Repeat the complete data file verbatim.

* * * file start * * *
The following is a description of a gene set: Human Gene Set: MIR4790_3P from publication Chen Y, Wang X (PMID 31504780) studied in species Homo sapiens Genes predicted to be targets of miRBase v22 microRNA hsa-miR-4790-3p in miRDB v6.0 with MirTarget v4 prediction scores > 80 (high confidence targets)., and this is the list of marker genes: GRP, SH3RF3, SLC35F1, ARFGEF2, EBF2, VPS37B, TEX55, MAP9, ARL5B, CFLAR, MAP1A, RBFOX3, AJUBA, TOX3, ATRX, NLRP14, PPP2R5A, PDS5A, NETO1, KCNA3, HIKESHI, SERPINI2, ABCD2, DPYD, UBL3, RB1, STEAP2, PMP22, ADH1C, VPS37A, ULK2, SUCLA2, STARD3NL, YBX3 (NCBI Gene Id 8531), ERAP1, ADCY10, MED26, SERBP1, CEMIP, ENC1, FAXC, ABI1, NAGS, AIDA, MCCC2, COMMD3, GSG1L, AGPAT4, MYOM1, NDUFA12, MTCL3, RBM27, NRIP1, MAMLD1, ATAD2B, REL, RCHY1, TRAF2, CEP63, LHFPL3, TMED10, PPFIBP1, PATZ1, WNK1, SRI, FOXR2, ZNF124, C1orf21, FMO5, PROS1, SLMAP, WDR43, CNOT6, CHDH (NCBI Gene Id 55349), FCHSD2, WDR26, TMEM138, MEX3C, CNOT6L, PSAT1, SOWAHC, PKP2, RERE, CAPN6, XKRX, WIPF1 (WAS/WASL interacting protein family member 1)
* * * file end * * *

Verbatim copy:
The following is a description of a gene set: Human Gene Set: MIR4790_3P from publication Chen Y, Wang X (PMID 31504780) studied in species Homo sapiens Genes predicted to be targets of miRBase v22 microRNA hsa-miR-4790-3p in miRDB v6.0 with MirTarget v4 prediction scores > 80 (high confidence targets)., and this is the list of marker genes: GRP, SH3RF3, SLC35F1, ARFGEF2, EBF2, VPS37B, TEX55, MAP9, ARL5B, CFLAR, MAP1A, RBFOX3, AJUBA, TOX3, ATRX, NLRP14, PPP2R5A, PDS5A, NETO1, KCNA3, HIKESHI, SERPINI2, ABCD2, DPYD, UBL3, RB1, STEAP2, PMP22, ADH1C, VPS37A, ULK2, SUCLA2, STARD3NL, YBX3 (NCBI Gene Id 8531), ERAP1, ADCY10, MED26, SERBP1, CEMIP, ENC1, FAXC, ABI1, NAGS, AIDA, MCCC2, COMMD3, GSG1L, AGPAT4, MYOM1, NDUFA12, MTCL3, RBM27, NRIP1, MAMLD1, ATAD2B, REL, RCHY1, TRAF2, CEP63, LHFPL3, TMED10, PPFIBP1, PATZ1, WNK1, SRI, FOXR2, ZNF124, C1orf21, FMO5, PROS1, SLMAP, WDR43, CNOT6, CHDH (NCBI Gene Id 55349), FCHSD2, WDR26, TMEM138, MEX3C, CNOT6L, PSAT1, SOWAHC, PKP2, RERE, CAPN6, XKRX, WIPF1 (WAS/WASL interacting protein family member 1)